- Vivian Hendriksz |
Those involved with the H&M Foundation's annual sustainable innovation challenge, the Global Change Award, firmly believe that the competition can help accelerate the industry's shift to a new, circular and sustainable model. As one of the world's largest challenges for early-stage innovations and the first of its kind launched for the fashion industry, the 3rd edition of the challenge drew in over 2,600 applications from 151 countries. Five winning innovations from 5 different countries were each awarded a cash grant, along with access to a year-long accelerator program, based in Stockholm, Shanghai and New York on March 20, during an intimate ceremony held at the city hall in Stockholm.
"While fashion aesthetics may be fleeting, the outcomes of the Global Change Award can change the world"
The winning innovations, which ranged from making textile fibers from food crops, dissolving thread, bio-dye and textiles made from algae, advanced recycling processes and biodegradable textiles shared a 1 million euro from the H&M Foundation. Yankeemagazines attended the Global Change Award 2018 and spoke with this year's main winner, Crop-A-Porter, also known as Argaloop, who was awarded a 300,000 euro grant following the online public vote, to learn more about their innovation and what they hope to achieve. We also spoke with last year's overall winner, Grape Leather, to hear what progress they have made and what advice they have for this year's winners.
“Our innovation comes 100 percent from our love of fashion and design,” explained Isaac Nichelson, CEO and co-founder of Circular Systems SPC, parent company of Agraloop, to Yankeemagazines during an interview. The idea behind Argaloop is simple but incredibly effective. The company has invented a closed loop system which takes the waste from food crop harvests, such as oil-seed flax, hemp, sugarcane, bananas, and pineapples, and turns it into a biological fiber which can be used to make textile fabric. But where did the idea to create such an innovative material come from? “It stems from a time when I was trying to find a solution in to the challenges faced by the industry during my early career, after finding out about the most toxic aspect of fashion," said Nichelson, who believes outerwear performance, which heavily relies on man-made materials such as nylon and polyester, being the worst of all. "This was back in the 90s and when I realized this it was a terrible shock, this was something diametrically opposed to my values."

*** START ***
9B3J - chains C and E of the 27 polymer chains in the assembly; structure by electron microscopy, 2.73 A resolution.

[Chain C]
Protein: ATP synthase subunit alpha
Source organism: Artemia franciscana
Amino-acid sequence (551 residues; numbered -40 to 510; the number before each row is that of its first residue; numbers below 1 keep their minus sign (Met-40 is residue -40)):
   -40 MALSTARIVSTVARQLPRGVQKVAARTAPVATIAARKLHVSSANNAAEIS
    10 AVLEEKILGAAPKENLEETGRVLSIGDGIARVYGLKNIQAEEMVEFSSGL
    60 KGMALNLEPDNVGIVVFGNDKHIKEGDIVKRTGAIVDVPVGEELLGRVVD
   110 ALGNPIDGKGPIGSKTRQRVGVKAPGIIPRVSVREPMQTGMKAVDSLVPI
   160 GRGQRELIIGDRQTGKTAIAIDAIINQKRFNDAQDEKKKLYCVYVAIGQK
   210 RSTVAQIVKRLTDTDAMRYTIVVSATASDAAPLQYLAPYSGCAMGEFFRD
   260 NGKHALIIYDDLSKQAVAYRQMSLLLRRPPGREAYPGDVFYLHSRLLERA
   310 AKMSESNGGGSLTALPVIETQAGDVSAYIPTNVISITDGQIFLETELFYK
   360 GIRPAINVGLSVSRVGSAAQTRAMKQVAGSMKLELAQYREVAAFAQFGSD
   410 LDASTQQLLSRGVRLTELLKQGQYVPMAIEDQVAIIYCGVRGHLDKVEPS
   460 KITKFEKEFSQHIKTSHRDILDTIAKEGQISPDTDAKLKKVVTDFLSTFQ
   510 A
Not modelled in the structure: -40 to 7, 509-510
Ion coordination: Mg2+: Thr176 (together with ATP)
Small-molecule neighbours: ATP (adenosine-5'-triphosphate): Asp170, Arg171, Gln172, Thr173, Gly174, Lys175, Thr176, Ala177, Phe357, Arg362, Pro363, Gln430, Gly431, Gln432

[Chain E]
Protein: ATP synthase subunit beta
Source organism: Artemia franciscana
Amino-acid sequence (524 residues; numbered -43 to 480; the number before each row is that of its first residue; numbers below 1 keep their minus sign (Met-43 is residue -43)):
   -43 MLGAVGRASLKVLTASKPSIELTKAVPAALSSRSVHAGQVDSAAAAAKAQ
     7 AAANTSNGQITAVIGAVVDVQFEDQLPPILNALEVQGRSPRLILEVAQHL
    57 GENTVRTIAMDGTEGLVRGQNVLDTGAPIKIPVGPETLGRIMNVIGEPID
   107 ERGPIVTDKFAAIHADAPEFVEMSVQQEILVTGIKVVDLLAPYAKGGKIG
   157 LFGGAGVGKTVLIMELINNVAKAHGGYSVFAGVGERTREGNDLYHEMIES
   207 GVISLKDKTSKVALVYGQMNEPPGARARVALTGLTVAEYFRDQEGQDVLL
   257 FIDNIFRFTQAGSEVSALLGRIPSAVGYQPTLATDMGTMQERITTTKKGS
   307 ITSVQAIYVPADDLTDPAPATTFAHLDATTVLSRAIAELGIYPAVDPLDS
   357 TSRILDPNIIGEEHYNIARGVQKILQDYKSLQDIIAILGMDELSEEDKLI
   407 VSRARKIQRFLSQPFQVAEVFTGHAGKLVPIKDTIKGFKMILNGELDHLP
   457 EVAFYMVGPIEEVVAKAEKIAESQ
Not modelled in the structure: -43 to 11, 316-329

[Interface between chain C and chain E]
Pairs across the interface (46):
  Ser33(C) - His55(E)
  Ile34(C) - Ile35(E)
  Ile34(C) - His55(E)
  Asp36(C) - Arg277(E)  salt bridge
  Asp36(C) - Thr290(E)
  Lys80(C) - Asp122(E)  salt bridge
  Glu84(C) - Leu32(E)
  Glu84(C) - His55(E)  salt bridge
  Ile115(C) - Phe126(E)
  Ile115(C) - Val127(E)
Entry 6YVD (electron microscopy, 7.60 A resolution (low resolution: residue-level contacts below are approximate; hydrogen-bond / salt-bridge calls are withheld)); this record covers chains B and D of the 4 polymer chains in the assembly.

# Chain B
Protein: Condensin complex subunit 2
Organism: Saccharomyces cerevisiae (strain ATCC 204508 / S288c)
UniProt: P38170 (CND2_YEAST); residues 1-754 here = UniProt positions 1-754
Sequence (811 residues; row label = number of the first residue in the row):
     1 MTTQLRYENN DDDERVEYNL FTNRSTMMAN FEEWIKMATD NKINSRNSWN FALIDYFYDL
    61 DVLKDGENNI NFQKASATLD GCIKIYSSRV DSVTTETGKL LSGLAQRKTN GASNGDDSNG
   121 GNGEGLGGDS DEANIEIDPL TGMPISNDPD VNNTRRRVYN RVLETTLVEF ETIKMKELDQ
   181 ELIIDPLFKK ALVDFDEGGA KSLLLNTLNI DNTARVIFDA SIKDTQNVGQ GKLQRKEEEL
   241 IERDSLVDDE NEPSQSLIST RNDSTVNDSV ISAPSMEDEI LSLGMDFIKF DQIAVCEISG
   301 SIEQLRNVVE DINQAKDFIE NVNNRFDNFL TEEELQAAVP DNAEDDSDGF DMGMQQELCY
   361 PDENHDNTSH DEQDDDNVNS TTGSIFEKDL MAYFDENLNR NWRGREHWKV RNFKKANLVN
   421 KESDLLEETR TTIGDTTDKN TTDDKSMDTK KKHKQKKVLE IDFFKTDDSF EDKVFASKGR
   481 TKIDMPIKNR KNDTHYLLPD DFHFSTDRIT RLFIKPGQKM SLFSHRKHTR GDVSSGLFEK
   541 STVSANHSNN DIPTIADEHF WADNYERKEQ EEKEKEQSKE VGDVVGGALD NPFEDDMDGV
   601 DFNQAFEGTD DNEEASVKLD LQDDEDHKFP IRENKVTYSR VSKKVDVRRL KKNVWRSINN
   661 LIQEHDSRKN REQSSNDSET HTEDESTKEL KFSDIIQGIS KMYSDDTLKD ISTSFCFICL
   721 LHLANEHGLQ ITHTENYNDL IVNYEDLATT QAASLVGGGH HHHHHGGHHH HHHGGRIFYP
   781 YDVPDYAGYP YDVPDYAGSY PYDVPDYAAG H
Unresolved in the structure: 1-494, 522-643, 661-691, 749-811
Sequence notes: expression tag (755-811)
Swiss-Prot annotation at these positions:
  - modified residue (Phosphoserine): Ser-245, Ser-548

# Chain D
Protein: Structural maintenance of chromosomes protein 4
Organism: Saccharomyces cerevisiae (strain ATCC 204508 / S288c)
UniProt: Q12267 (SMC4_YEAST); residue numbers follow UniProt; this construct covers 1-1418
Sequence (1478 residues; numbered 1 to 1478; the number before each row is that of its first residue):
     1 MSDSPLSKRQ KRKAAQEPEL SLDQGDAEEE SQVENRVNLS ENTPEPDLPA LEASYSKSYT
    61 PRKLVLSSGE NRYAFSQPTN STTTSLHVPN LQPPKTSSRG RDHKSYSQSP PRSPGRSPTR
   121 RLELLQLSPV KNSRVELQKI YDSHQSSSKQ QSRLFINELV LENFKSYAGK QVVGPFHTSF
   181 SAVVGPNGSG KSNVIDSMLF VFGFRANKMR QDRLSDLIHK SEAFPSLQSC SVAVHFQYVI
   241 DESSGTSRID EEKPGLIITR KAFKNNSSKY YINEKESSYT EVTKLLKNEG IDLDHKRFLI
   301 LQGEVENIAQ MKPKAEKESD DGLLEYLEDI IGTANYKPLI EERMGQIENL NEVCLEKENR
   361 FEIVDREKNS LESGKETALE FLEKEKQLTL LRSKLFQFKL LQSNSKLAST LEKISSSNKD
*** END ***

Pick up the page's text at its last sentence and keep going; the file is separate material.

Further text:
Argaloop aims to kick off a new paradigm for natural fiber by using food crop waste to make textile fibers
Nichelson began his search for better materials, which connected him with Circular Systems Chief Technology Officer and co-founder Yitzac Goldstein, in 1997. "He was the persevere of organic cotton, organic linen - he really was one of the early pioneers of using recycled polyester and one of the first to blend that with organic, natural fibers. We started working together in 1997 and have not stopped innovating since. [Argaloop] really is the solution for using limited natural resources.” After winning the 300,000 euro grant, Argaloop aims to use the money to help streamline and optimize its closed-loop technology system, which is currently being piloted in China and start the commercial production of Argaloop bio fibers. “We currently have prototype fibers in production. They are made using food crop waste inputs. We are doing pilots with banana and pineapple fibers in China." The company is also running pilots in North America and plans to launch pilots in Costa Rica soon. "We will be spreading south as we containerize it and create a modular system that goes through the waste,” he added.
In addition to offering the fashion a more sustainable fiber, Argaloop also has another added social benefit. “We can bring the farmers more income from their products," pointed out Nichelson. "There is a liability in their community right now - they are having to burn their crop harvest waste, or it is rotting and creating crop disease and smells while releasing all this methane gas up into the atmosphere. We can convert that liability into value for the community, so more income to the farmer." Nichelson foresees Circular Systems working with farmers and establishing local mills in the area to produce the fibers, which will be owned by the local communities, thereby creating more jobs in disadvantaged communities. At the same time, the production of Argaloop also creates a sur of clean plant-based energy and clean, plant-based chemistry, according to Nichelson. The waste is being used to power their pilot plants and the plant-based chemistry makes an ideal organic fertilizer, which can go directly back into the fertility cycle at the farm level, another added benefit. “It is really a regenerative system design - this is circular tech in its essence.”